Holding the hands of risk-averse clients
Advisers are trying to be reassuring as their clients’ risk tolerance plummets.
Worries brought on by a changing political, regulatory and economic climate have brought this month's Retirement Adviser Confidence Index — Financial Planning's monthly barometer of business conditions for wealth managers — down 3.6 points to 47.9. The index is now in negative territory, reaching its lowest point since January.
Across the board, advisers reported clients were considerably more opposed to taking on risk. Clients' perceived risk tolerance level fell 9.3 points to 36.2.
Some advisers noted the increase in client worries may have been brought on by anxieties ahead of the election, while others speculated their clients were hesitant to put money toward retirement accounts without witnessing how the Department of Labor's fiduciary rule's might affect them. Others speculated on when the Fed would hike interest rates.
Clients shied away from equities, as allocation dropped 6.6 points to 50.5, still remaining in positive territory. Total dollar contributions received for retirement plans fell 4.8 points to 55.8
However, some advisers said they saw opportunity amid the uncertainty. "Given that retirement planning is a long-term business, short-term volatility should be used as a means of finding opportunistic entry points," wrote one adviser.
Some advisers said they felt less inclined to take on risk, because of uncertainty surrounding when the Fed will hike interest rates. "We all await the Fed's [announcement of] a higher federal funds rate. The resulting higher interest rates generally have an impact on the stock market," said one adviser. Others seemed unsure a hike would happen soon. "Will it finally happen?" asked one adviser.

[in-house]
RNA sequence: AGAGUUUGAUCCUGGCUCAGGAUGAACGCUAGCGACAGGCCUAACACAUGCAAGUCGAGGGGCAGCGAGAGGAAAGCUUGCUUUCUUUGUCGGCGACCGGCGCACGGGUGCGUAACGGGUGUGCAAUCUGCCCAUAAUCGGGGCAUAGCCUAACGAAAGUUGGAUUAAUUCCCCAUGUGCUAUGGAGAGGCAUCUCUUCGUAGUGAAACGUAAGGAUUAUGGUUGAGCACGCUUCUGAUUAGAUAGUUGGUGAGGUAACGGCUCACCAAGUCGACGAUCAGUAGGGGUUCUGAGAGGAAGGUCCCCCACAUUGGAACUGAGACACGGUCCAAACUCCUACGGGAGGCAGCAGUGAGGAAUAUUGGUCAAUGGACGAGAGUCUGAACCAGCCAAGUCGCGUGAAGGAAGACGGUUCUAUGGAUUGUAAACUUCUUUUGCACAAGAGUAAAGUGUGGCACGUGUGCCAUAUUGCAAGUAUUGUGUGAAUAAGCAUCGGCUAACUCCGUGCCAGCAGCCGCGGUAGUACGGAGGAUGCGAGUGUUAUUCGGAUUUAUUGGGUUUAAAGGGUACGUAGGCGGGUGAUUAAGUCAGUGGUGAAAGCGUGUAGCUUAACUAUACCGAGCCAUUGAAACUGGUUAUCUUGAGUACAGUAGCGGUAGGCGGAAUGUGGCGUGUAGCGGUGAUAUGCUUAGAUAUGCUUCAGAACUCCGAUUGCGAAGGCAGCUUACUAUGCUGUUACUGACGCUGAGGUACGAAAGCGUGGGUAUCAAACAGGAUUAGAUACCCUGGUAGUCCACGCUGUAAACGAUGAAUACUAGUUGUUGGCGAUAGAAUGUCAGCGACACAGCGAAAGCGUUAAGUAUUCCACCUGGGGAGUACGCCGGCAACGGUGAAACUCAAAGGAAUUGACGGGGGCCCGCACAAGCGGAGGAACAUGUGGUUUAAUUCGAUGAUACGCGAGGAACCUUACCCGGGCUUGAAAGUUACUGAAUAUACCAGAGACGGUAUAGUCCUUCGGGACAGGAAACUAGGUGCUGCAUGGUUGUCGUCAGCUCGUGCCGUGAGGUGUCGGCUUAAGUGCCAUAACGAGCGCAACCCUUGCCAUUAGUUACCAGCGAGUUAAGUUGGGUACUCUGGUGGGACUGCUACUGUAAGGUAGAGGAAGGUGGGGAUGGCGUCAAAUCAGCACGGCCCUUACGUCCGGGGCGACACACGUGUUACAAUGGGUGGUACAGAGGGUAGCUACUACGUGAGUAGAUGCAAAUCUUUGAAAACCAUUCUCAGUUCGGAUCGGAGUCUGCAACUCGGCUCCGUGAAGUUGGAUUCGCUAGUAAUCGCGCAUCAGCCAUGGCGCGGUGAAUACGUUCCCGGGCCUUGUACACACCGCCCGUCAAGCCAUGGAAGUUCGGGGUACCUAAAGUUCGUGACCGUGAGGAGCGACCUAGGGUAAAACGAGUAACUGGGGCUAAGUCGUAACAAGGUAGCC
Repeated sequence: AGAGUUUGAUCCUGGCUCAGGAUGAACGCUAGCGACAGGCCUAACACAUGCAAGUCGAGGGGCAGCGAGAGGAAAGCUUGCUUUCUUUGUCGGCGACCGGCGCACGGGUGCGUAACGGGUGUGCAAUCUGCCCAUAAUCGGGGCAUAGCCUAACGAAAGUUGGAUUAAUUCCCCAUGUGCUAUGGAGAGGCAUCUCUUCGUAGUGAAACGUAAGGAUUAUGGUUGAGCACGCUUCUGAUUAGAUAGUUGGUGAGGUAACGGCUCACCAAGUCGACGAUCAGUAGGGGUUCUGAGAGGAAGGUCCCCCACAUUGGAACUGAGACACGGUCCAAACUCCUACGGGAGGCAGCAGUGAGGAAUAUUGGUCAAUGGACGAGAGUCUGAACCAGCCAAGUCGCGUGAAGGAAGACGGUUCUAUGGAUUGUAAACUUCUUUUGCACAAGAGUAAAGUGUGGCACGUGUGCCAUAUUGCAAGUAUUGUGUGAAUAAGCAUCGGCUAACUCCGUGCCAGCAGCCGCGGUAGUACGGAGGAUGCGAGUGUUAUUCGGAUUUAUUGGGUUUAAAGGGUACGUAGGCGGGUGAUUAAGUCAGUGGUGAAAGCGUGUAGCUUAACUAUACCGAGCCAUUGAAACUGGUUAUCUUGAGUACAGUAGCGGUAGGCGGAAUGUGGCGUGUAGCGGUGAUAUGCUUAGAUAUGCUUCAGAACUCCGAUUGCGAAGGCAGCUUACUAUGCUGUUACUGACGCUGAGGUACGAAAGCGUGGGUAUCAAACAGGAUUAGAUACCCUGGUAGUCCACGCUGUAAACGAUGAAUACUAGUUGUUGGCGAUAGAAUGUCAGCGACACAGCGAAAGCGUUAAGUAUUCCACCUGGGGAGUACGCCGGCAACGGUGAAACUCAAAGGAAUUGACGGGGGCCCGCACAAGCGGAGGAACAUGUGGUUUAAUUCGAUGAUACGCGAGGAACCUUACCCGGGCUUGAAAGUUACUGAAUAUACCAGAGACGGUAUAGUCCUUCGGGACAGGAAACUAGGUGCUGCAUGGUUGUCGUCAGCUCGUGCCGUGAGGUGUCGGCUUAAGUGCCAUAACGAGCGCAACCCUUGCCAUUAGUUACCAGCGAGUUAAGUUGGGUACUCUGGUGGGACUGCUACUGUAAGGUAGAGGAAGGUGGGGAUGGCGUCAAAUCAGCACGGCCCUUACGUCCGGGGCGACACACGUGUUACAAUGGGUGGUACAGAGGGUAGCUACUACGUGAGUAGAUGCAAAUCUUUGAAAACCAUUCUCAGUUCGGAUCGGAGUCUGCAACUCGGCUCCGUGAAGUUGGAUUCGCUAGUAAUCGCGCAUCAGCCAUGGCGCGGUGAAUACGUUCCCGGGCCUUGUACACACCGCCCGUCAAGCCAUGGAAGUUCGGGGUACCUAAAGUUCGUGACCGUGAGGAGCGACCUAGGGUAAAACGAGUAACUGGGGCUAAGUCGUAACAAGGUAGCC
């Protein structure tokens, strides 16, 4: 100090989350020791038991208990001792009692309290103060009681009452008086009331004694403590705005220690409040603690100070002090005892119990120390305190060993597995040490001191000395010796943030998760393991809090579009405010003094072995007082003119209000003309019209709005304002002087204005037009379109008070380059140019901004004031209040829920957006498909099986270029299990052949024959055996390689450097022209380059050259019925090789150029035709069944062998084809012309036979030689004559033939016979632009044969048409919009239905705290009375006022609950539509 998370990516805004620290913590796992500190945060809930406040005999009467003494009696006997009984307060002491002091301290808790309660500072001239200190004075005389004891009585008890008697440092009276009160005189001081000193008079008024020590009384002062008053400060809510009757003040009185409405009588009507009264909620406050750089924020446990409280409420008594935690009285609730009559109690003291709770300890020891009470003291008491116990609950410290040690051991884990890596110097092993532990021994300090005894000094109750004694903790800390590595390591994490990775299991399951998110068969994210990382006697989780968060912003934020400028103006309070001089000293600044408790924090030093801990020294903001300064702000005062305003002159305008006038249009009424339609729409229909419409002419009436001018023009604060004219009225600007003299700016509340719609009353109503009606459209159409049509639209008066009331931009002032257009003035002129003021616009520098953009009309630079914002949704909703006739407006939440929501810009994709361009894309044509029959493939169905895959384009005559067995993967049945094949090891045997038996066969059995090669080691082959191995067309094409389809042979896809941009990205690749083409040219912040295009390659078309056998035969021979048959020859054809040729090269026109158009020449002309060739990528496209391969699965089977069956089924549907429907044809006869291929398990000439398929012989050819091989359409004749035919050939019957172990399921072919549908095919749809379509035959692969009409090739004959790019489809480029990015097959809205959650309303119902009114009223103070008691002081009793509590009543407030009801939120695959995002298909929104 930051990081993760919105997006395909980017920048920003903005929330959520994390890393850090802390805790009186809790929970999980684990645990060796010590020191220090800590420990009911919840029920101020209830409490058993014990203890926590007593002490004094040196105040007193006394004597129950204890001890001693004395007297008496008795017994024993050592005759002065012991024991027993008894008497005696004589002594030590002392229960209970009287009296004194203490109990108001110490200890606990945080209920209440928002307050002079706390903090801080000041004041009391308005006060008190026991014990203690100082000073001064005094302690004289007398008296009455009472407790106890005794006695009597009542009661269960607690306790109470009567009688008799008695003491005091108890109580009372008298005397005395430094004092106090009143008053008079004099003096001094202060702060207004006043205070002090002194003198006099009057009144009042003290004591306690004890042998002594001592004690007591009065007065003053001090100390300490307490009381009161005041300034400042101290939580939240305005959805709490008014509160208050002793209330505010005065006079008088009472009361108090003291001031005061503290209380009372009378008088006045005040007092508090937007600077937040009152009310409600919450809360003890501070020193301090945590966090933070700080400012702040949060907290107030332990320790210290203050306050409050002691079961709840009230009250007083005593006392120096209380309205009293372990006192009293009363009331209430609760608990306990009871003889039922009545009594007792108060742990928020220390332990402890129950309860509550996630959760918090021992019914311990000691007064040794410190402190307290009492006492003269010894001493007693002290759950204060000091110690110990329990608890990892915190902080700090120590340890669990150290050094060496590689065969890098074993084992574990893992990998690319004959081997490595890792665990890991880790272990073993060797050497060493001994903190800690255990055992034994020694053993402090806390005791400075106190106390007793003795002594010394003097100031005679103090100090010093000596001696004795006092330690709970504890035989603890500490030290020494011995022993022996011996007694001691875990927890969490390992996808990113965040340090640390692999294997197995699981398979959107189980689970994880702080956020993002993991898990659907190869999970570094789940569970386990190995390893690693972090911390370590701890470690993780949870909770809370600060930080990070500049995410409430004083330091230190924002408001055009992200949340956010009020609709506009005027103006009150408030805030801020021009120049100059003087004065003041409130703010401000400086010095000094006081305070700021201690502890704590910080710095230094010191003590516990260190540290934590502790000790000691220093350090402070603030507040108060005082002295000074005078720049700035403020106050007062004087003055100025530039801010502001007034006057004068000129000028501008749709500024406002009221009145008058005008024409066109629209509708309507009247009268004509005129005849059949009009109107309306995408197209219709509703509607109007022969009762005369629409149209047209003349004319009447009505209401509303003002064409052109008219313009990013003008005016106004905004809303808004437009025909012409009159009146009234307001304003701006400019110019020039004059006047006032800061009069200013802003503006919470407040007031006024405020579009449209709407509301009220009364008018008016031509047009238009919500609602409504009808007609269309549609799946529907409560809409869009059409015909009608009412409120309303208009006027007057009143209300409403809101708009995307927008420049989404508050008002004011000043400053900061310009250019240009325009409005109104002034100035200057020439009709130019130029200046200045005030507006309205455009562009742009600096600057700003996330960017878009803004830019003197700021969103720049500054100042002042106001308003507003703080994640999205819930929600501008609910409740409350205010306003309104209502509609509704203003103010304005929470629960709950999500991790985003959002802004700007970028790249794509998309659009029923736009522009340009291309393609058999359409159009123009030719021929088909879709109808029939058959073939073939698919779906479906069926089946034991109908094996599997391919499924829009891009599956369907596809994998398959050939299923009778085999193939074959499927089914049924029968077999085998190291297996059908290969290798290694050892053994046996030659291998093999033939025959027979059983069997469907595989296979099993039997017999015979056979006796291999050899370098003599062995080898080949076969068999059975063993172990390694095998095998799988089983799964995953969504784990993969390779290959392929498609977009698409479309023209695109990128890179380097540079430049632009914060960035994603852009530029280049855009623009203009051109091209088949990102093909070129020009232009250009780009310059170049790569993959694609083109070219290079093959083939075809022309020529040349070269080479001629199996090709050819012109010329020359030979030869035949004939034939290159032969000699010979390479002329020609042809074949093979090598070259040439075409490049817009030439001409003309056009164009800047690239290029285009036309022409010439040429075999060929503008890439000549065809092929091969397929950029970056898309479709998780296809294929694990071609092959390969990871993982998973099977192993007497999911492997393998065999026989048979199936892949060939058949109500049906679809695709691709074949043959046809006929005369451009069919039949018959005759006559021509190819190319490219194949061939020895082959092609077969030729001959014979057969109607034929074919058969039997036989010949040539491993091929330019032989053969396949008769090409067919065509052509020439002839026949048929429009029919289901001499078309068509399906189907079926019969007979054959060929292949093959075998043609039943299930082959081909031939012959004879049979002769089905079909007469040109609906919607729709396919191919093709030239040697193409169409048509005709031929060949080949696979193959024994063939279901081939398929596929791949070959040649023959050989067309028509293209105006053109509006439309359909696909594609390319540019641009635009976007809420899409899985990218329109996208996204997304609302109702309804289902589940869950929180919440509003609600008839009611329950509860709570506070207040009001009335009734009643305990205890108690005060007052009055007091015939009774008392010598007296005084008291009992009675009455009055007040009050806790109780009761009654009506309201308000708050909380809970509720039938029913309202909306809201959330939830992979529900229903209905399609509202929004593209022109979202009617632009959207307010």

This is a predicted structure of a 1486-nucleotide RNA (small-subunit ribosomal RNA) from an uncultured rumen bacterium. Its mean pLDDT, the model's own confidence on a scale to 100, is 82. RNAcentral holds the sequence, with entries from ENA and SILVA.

A few advisers seemed unfazed by their clients' risk aversion, claiming that, political worries aside, seasonal anxiety about what many consider the beginning of tax season may be affecting their perception. "Between now and April, I expect the amount of retirement contributions to increase as clients prepare for tax season," said one adviser.
Many advisers grappled with how the implementation of the fiduciary rule would affect their retirement practices going forward. (After the election, implementation of the rule is less certain , as the president-elect said earlier he would halt the regulation.)
As one adviser wrote: "The DoL fiduciary rule will create a wave of big changes on investment offerings, platforms and solutions for clients, many of which are unfortunately going to hurt investors and limit their choices."
Another adviser said the rule would be good for business. "It's a net positive for my firm. I acquired a new client this week as a result," the adviser wrote.
The Retirement Adviser Confidence Index is composed of 10 factors — including asset allocations, investment product recommendations, economic and risk factors, taxes and planning fees — to track trends in wealth management. RACI readings below 50 indicate deteriorating business conditions, while readings over 50 indicate improvements. — Maddy Perkins